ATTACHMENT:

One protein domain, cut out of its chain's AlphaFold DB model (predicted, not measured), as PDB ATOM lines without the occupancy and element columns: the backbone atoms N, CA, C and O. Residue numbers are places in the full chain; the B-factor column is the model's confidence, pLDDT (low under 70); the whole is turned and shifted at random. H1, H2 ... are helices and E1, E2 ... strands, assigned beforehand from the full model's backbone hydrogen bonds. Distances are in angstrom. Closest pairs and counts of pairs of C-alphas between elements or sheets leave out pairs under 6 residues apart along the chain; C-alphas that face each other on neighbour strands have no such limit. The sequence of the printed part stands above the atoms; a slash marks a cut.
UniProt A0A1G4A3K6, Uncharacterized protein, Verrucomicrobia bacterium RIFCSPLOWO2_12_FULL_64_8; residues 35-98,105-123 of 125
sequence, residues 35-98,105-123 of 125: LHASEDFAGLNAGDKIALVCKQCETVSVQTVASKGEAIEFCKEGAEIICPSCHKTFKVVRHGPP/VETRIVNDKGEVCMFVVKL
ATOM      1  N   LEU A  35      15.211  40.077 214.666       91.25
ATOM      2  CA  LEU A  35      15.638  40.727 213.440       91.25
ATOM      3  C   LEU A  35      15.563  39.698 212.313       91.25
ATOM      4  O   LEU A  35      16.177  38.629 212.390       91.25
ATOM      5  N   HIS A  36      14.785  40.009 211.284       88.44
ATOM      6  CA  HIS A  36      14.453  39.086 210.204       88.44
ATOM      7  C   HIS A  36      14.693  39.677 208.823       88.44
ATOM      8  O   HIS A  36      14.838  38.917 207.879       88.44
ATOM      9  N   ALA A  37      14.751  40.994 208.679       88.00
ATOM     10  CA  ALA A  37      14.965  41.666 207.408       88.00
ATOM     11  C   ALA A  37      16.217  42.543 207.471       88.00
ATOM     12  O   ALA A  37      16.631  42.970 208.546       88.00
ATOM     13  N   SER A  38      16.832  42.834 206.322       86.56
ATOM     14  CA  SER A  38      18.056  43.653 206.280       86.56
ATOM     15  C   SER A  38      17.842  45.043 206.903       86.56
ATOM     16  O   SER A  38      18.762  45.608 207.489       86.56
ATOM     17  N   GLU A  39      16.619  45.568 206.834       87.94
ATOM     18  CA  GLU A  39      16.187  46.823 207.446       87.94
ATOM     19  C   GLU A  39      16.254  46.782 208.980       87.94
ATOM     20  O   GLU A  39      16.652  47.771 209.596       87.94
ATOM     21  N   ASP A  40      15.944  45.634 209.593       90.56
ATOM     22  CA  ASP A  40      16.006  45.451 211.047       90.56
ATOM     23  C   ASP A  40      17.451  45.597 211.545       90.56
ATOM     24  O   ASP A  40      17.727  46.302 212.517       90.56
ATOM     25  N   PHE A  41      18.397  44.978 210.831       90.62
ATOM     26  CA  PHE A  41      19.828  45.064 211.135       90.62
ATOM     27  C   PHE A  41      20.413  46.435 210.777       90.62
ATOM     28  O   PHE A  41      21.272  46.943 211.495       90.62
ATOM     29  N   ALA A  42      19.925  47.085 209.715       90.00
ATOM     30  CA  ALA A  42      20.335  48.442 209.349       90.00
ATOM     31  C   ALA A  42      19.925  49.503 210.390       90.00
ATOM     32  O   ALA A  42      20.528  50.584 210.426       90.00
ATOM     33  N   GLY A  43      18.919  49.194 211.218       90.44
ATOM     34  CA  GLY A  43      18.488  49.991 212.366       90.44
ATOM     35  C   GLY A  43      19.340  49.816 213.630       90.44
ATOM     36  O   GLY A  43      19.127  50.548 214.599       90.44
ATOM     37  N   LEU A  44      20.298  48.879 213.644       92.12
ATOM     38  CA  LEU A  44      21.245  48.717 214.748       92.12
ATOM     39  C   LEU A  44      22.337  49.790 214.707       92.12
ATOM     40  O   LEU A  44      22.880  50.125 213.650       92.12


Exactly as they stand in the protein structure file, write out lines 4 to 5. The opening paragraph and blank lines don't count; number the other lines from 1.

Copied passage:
ATOM      2  CA  LEU A  35      15.638  40.727 213.440       91.25
ATOM      3  C   LEU A  35      15.563  39.698 212.313       91.25